There were 2,275 households, out of which 30.9% had children under the age of 18 living with them, 43.0% were married couples living together, 4.8% had a male householder with no wife present, 14.7% had a female householder with no husband present, and 37.5% were non-families. 33.0% of all households were made up of individuals, and 14.8% had someone living alone who was 65 years of age or older. The average household size was 2.34 and the average family size was 2.93.

In the borough the population was spread out, with 22.6% under the age of 18, 8.2% from 18 to 24, 25.6% from 25 to 44, 25.3% from 45 to 64, and 18.3% who were 65 years of age or older. The median age was 40 years. For every 100 females there were 88.8 males. For every 100 females age 18 and over, there were 85.8 males.

The median income for a household in the borough was $34,850, and the median income for a family was $43,851. The per capita income for the borough was $18,664. About 10.7% of families and 14.0% of the population were below the poverty line, including 23.0% of those under age 18 and 10.9% of those age 65 or over.


John Deere Combine harvester's being transported by railway on Goods wagons in Tyrone, Pennsylvania.


Tyrone won the Pennsylvania AA State Football Championship in 1999. Tyrone also made the PIAA State Championship Game in 1996 and 2011, and tied for the championship in 1940.

Movie Filming

During October 2009, several scenes for the Tony Scott film Unstoppable (with Denzel Washington, Chris Pine, and Rosario Dawson) were filmed in and around Tyrone, mostly at the 14th street crossing and the north end of the rail yard. Several hundred local residents were employed as background extras. The film was released on November 12, 2010.

Notable businesses

Tyrone Historic Downtown 2012

Notable people

  • Alan Beckwith (born 1952), film & television actor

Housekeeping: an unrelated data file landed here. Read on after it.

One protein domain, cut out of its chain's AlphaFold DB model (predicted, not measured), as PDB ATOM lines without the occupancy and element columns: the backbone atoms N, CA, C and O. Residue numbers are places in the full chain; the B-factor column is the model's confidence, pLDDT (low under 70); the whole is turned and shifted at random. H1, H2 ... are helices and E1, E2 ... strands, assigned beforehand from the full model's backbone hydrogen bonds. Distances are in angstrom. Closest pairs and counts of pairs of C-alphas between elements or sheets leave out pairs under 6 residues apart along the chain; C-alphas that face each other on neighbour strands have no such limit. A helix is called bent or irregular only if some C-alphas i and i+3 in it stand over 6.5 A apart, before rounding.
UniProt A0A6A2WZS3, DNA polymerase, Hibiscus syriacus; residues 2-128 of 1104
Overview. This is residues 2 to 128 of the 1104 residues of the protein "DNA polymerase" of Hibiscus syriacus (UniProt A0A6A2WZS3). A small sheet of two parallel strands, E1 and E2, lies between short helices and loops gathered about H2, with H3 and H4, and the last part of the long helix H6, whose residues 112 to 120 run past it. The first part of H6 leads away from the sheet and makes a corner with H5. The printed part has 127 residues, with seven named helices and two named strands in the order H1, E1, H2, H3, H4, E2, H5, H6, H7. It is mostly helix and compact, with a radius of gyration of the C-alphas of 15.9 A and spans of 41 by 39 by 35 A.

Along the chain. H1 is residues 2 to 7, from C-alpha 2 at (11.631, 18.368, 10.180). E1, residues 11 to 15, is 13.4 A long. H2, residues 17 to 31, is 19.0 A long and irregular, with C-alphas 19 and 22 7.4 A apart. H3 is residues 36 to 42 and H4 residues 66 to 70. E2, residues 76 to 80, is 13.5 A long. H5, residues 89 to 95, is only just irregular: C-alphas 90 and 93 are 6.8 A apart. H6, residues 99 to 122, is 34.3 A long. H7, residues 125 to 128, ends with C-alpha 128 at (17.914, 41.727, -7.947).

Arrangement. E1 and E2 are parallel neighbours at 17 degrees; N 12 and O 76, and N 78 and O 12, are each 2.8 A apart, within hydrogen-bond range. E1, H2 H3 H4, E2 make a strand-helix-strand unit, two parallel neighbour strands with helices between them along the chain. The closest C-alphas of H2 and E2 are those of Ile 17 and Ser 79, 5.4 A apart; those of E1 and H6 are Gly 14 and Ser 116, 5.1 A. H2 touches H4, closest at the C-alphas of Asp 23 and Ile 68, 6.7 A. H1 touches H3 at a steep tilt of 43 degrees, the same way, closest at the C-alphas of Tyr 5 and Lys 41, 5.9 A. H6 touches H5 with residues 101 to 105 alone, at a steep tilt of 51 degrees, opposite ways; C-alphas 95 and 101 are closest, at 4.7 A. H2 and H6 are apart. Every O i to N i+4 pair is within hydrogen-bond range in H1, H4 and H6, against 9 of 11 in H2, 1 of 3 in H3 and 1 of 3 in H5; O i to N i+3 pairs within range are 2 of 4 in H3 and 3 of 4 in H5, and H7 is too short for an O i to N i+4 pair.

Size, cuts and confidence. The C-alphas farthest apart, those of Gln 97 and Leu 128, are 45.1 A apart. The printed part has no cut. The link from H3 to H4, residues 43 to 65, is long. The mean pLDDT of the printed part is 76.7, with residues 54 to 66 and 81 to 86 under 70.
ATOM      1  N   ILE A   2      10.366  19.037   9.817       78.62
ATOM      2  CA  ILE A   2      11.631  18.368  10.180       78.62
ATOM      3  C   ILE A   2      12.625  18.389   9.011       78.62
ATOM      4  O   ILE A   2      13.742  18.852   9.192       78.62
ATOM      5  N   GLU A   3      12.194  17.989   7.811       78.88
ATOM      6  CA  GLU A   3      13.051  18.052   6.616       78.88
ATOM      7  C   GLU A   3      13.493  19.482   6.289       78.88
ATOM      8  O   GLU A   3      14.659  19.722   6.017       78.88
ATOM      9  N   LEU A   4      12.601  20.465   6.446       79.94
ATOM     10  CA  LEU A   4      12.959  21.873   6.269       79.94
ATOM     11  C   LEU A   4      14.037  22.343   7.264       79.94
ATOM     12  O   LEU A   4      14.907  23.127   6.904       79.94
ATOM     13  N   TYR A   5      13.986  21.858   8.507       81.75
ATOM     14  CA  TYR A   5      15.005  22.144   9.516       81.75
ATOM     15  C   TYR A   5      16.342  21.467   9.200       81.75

• Dylan Lane (born 1977), game show host (born in Tyrone, spent whole childhood in Huntingdon)
  • Marcy Rylan (born 1980), film and television actress (graduated from Tyrone High School, currently stars as Lulu Spencer on the soap opera General Hospital).
  • D. Brooks Smith (born 1951), federal judge - United States Third Circuit Court of Appeals (born in Altoona, grew up in Tyrone and graduated from Tyrone High School)
  • Ethan Stiefel (born 1973), former principal dancer with the American Ballet Theatre
  • Fred Waring (1900–1984), musician and radio-television personality
  • Jeffrey Adams (born Tyrone, PA 1959), noted Pennsylvania historian and author as well a scholar of the development of industrial Central Pennsylvania


  1. Staff (2010-07-09). "National Register Information System". National Register of Historic Places. National Park Service.<templatestyles src="Module:Citation/CS1/styles.css"></templatestyles>
  2. http://www.ncdc.noaa.gov/stormevents/eventdetails.jsp?id=5656964
  3. "US Gazetteer files: 2010, 2000, and 1990". United States Census Bureau. 2011-02-12. Retrieved 2011-04-23.<templatestyles src="Module:Citation/CS1/styles.css"></templatestyles>
  4. "Annual Estimates of the Resident Population for Incorporated Places: April 1, 2010 to July 1, 2014". Retrieved June 4, 2015.<templatestyles src="Module:Citation/CS1/styles.css"></templatestyles>
  5. "Census of Population and Housing". U.S. Census Bureau. Retrieved 11 December 2013.<templatestyles src="Module:Citation/CS1/styles.css"></templatestyles>
  6. 6.0 6.1 "American FactFinder". United States Census Bureau. Retrieved 2008-01-31.<templatestyles src="Module:Citation/CS1/styles.css"></templatestyles>
  7. "Incorporated Places and Minor Civil Divisions Datasets: Subcounty Resident Population Estimates: April 1, 2010 to July 1, 2012". Population Estimates. U.S. Census Bureau. Retrieved 11 December 2013.<templatestyles src="Module:Citation/CS1/styles.css"></templatestyles>

External links